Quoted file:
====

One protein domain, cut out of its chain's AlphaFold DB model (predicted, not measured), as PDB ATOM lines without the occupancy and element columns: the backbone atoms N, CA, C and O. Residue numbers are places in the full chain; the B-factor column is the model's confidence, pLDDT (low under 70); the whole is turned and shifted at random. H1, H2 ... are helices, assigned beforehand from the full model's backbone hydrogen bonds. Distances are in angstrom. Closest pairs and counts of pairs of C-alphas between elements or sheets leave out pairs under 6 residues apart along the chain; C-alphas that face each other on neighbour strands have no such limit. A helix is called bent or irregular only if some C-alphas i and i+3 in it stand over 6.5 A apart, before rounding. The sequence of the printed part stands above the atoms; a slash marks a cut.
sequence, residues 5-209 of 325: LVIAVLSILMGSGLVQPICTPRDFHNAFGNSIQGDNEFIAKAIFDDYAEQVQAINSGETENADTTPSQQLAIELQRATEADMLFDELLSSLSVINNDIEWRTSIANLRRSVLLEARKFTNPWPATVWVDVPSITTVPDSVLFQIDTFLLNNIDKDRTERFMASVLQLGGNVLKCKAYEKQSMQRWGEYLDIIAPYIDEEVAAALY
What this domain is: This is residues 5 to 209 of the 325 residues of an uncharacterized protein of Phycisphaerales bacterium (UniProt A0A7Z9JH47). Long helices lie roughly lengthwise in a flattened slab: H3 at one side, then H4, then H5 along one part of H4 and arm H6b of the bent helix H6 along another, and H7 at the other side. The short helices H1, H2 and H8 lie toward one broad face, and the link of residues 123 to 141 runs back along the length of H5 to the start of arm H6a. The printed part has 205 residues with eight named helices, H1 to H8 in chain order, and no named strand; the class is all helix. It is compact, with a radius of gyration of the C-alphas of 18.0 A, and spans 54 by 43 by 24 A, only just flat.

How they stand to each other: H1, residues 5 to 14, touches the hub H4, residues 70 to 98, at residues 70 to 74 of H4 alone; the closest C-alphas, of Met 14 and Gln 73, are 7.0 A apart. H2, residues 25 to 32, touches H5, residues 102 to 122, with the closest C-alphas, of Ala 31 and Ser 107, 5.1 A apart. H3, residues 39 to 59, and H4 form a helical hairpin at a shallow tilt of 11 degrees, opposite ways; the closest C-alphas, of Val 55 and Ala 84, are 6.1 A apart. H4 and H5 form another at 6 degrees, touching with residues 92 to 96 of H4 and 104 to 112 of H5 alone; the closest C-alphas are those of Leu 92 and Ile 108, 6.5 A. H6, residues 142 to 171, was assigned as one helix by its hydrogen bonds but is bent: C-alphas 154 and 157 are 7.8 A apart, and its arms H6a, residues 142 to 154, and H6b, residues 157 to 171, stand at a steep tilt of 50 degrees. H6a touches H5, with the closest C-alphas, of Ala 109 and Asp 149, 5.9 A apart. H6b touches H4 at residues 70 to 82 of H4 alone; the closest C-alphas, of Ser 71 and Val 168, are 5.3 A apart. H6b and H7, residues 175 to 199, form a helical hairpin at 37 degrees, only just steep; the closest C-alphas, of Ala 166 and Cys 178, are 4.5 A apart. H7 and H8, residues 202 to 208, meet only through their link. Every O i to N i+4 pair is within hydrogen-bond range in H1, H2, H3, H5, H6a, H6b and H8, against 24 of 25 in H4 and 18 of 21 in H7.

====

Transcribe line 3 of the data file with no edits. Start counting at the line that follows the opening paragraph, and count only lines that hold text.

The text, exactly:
How they stand to each other: H1, residues 5 to 14, touches the hub H4, residues 70 to 98, at residues 70 to 74 of H4 alone; the closest C-alphas, of Met 14 and Gln 73, are 7.0 A apart. H2, residues 25 to 32, touches H5, residues 102 to 122, with the closest C-alphas, of Ala 31 and Ser 107, 5.1 A apart. H3, residues 39 to 59, and H4 form a helical hairpin at a shallow tilt of 11 degrees, opposite ways; the closest C-alphas, of Val 55 and Ala 84, are 6.1 A apart. H4 and H5 form another at 6 degrees, touching with residues 92 to 96 of H4 and 104 to 112 of H5 alone; the closest C-alphas are those of Leu 92 and Ile 108, 6.5 A. H6, residues 142 to 171, was assigned as one helix by its hydrogen bonds but is bent: C-alphas 154 and 157 are 7.8 A apart, and its arms H6a, residues 142 to 154, and H6b, residues 157 to 171, stand at a steep tilt of 50 degrees. H6a touches H5, with the closest C-alphas, of Ala 109 and Asp 149, 5.9 A apart. H6b touches H4 at residues 70 to 82 of H4 alone; the closest C-alphas, of Ser 71 and Val 168, are 5.3 A apart. H6b and H7, residues 175 to 199, form a helical hairpin at 37 degrees, only just steep; the closest C-alphas, of Ala 166 and Cys 178, are 4.5 A apart. H7 and H8, residues 202 to 208, meet only through their link. Every O i to N i+4 pair is within hydrogen-bond range in H1, H2, H3, H5, H6a, H6b and H8, against 24 of 25 in H4 and 18 of 21 in H7.